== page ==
How to Keep Your Cool Around Annoying Co-workers

No matter how much you love your job, how cool your boss is, or how great your perks are, you are, eventually, going to become annoyed at a co-worker. Trust me. When you spend 40 or more hours at work all week, sooner or later someone is going to hit that one nerve that makes you see red, raises your blood pressure and has you envisioning a grand exit that turns you into an instant workplace legend.

Hopefully moments like these are few and far in between, but it’s smart to have to have a game plan for dealing with colleagues who test your patience.

Of course, there are different levels of irritating. I’ve taken some real-life, common annoying work scenarios and organized them from least to most annoying, with some tips on how to solve (most of) them.

Level 1: Wish You Wouldn’t Do That

The co-workers in this category aren’t bad people, they just happen to have some bad habits. (Chances are, you’re not perfect either, so do your best to show grace.)

Chatty Co-worker
Communication and building rapport at work help productivity. Engaging in a 20-minute conversation every time you see your colleague at the coffee machine, does not. My favorite tactic for shutting down a conversation is engaging for a minute or two, and then saying, “I need to prep for my next meeting!” and walking away. Rinse and repeat. Check out this article from The Muse for more tips.

Noisy Chewers
This one is right up there with nails scratching on a chalkboard. According to the amazing Alison Green of Ask a Manager, asking the offending party to chew more quietly is acceptable. However, if I’m being honest, I rather listen to those chalkboard nails than ask someone to lower the volume on their chewing. Bravo if you are braver (or less awkward) than I am, but my suggestion on this one is to learn to love noise cancelling headphones.

 Keyboard Pounders
Confronting a loud typer is slightly little less awkward than confronting a loud chewer. In a perfect world, where no one’s feelings get hurt, saying, “Hey neighbor – mind typing a little less aggressively?” would be perfectly acceptable. However, that’s not the world we live in, and you don’t want to risk offending anyone at work. If it’s someone you have a good relationship with, try to use humor to diffuse the situation. Otherwise, learn to love those noise cancelling headphones. If you really can’t stand it, see if there’s an opportunity to swap desks in a different part of the office.


Level 2: Why Are You Like This?

The co-workers in this category may have some, uh, unique character traits, but the bottom line is, if they’re not negatively impacting you directly, you may just have to take up meditation, and find a trusted friend to vent to occasionally at happy hour.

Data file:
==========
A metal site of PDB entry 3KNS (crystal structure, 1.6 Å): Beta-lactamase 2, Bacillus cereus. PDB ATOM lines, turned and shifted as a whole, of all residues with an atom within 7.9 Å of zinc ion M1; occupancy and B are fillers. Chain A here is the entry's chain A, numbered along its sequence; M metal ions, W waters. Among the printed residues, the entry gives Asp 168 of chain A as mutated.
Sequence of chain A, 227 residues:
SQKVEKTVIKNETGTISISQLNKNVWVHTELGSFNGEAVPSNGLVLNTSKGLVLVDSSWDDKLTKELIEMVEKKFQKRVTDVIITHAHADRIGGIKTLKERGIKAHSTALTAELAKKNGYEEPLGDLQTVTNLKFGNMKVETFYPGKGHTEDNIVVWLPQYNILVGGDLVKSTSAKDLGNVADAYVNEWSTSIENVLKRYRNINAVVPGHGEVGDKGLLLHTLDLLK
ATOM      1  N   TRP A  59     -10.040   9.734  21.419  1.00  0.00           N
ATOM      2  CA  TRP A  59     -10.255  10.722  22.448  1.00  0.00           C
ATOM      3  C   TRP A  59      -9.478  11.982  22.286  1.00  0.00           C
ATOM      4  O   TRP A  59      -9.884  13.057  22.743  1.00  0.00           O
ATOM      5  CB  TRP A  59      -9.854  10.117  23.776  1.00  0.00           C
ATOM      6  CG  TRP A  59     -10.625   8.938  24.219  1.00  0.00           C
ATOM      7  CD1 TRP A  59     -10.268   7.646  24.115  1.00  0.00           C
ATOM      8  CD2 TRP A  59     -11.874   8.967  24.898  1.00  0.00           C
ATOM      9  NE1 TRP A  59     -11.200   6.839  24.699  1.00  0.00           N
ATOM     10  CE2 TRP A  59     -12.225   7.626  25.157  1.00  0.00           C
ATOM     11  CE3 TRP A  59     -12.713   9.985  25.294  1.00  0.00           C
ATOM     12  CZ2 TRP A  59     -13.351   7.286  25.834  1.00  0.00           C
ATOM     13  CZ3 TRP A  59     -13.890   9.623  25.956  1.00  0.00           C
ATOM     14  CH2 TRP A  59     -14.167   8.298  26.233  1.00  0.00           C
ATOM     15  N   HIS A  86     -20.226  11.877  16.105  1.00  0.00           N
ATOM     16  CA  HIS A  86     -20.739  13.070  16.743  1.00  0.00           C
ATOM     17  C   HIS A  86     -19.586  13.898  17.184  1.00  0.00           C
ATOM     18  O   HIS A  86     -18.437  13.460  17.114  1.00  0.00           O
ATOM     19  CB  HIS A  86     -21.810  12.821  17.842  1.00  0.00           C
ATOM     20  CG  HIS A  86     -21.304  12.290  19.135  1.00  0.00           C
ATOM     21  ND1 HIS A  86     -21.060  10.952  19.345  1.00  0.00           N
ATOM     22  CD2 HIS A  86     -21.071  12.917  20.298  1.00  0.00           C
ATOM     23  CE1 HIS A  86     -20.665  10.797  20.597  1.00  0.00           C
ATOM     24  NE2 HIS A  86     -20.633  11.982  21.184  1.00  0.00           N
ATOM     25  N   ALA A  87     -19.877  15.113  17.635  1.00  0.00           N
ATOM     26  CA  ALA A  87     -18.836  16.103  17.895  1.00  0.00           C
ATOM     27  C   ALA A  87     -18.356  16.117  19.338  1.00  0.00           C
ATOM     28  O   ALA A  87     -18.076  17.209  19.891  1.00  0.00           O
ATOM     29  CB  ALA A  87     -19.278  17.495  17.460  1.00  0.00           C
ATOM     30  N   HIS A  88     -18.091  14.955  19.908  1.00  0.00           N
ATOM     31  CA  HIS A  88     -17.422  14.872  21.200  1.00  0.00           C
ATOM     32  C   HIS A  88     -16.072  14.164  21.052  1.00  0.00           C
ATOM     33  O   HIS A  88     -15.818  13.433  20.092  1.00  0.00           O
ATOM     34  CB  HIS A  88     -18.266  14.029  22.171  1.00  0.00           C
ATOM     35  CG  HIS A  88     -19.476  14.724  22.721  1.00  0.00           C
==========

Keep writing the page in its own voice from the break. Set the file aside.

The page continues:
When it comes to people who know it all and have been everywhere, met everyone and seen everything, channel Shania Twain, and remember: “That don’t impress me much.” According to Psychology Today, one strategy for disarming a braggart is letting them know the type of person you are: one who is not easily impressed. If the braggart is not getting the reaction their after, they’ll hopefully learn to tone it down after time.

Ahh, the office suck-up. This one has personally bothered me ever since my fashion intern days in college. There was one girl that always, somehow, ended up with an extra latte for the fashion assistants. “They accidentally made me an extra one!” she would exclaim, three times a week. And, conveniently, that same girl got preferential treatment. But, at the end of the day, if the brownnoser is not negatively impacting you, take a few deep breaths and chalk it up to insecurity. And if it is affecting you, check out this detailed article on How to Handle a Brownnoser.

Negative people are parasites. They have the ability to latch on to your energy and bring you down. This effect is magnified in the workplace, if you’re stuck with a co-worker with a negative attitude day in and day out. The two most important things to remember when dealing with a negative co-worker are: 1) set boundaries and 2) don’t engage and reinforce negative behavior. Check out this great piece from The Balance Careers for tips on dealing with genuinely negative people.
Note: Don’t confuse the occasional, frustrated vent session with perpetual negativity. We’ve all needed to take a moment and complain to a trusted work friend. 


3: Affecting Your Personal Life and Well-Being

When you’re new to the workplace, it may be hard to navigate what’s normal and what’s not. The examples listed above—yeah, you’re probably going to encounter one or more at every job you take. And it will be annoying, but you can use the opportunity to grow. (I’m personally still waiting on gathering enough courage to silent a noisy chewer.)

What’s more than annoying, and downright wrong, is harassment, abuse or bullying of any kind. When you’re being singled out unfairly or inappropriately, that’s when you should get your manager or HR involved. And if they’re no help, it may be time to move on.


If this article helped you as a recent college grad, or if it reminds you of how you felt when you first began navigating corporate life, please consider sharing!




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